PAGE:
“Footloose” musical explores the importance of community

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MIRA DONAHUE/SAGAMORE STAFF

The “Footloose” cast strikes a final pose in the musical’s last act on Wednesday, Jan. 15 at the Robert-Dubbs Auditorium. The musical takes place in Utah where a group of teenagers try to revive the spirit of dance and pop in their small town.

A trio of silhouettes stands atop large podiums at the back of the stage and lively rock music fills the auditorium. The silhouettes individually turn around and become three teenage girls dressed in bright ‘80s colors. Suddenly the whole cast is running onstage in the intro to “Footloose,” the high school’s 2020 musical.
“Footloose,” directed and choreographed by drama teacher Elena Maimonis and jazz band teacher Carolyn Castellano, follows a teenage boy named Ren (senior Bradley Wolf), who leaves his home in Chicago and moves to the secluded town of Bomont, where dancing is illegal. He falls for Ariel Moore (junior Alex Murray), the town preacher’s daughter, who seeks more adventure than her father will allow. The two come together with the help of their friends to bring back dancing and pop culture to the little Utah town by throwing a dance at their high school.
The opening number is extremely energetic, which makes for the perfect intro to the fun this show has to offer. Wolf was a crowd pleaser with his high flips and side aerials. The transition between scenes was so seamless that one moment the cast was singing and dancing in bright colors, and the next moment they were sitting in the strict pews of a church. It was clear that the cast worked very hard on this opening number.
A standout moment in Act 1 was the female trio in “Learning to be Silent” performed by Ariel, her mother Vi (junior Livvy Hartshorn) and Ren’s mother Ethel (junior Emi Iguchi). This connecting moment between the major female characters of the play shined a light on the female struggle of this time period. The song was powerful, emotional and simple in its message of women feeling they have little control of their own lives.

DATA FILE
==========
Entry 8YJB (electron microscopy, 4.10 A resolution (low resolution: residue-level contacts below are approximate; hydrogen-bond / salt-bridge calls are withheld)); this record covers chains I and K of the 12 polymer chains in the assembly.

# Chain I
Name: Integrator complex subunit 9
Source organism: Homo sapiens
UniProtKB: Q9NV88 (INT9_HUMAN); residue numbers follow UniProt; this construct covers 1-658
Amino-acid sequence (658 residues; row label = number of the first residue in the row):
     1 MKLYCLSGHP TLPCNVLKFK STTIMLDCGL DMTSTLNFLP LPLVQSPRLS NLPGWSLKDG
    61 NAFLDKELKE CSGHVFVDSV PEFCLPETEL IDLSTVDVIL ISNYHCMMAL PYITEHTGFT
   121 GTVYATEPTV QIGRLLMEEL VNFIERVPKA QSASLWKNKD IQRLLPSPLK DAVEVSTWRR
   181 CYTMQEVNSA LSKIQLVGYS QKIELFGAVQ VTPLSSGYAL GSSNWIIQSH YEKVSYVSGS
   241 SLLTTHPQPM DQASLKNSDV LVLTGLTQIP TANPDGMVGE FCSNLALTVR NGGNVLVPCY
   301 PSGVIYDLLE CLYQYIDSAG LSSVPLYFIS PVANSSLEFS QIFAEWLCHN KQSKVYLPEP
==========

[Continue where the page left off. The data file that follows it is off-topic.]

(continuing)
The ensemble’s sound was amazing in this production. It was really enjoyable to listen to the beautiful harmonies they sang, which sounded especially angelic in the church scenes. A notable song in Act 1 was “Holding Out for a Hero” performed by the girl group, Ariel, Rusty (junior Ava French), Urleen (sophomore Hannah Schlosberg) and Wendy Jo (sophomore Helen Ives) and an entire female ensemble. The choreography reminded me of the kind one would see in a music video with its impressive jumps and splits.

An impressive performer duo was Rusty and Willard Hewitt (sophomore Camryn Lezama). They played with the stage banter really well and were very lively, making for an entertaining scene. They had a duet with the cast in Act 2 called “Let’s Hear It for the Boy,” which consisted of a quirky and well-meaning Rusty trying to get her crush, Willard, to dance with her. This was a fun and comical number to watch as Willard clumsily danced about the stage.
Ariel’s mother, Vi, had a solo song in Act 2 which gave me chills, as Hartshorn has an incredibly angelic voice and used the space really well. She sang about how her husband will not listen to Ariel’s want to seek her own adventure and self. We find out that Reverend Shaw (junior Owen Sloane) holds back the community from dancing because he lost his son to a car accident that he blames on the music playing in the car.
A memorable moment in the musical was when Reverend Shaw finally realizes he is holding the children back from dancing because of his own struggles of the loss of his son and allows the kids to hold a dance at school. The musical ends with an exciting rendition of the classic “Footloose” song that we all know and have come to love.
With the incredible energy to this show in dance and song, the musical provided for an exhilarating night of an ensemble of talented youth performers. Whether it was through the upbeat dance choreography, songs of female empowerment or ‘80s costume skirts, the musical was a reminder of the value of dance and community.

Come see the final showing of “Footloose” for yourself:
Saturday, Jan. 18 at 7:30 p.m.
Robert-Dubbs Auditorium
$5 for students, $15 for adults
Free for 8th graders & staff members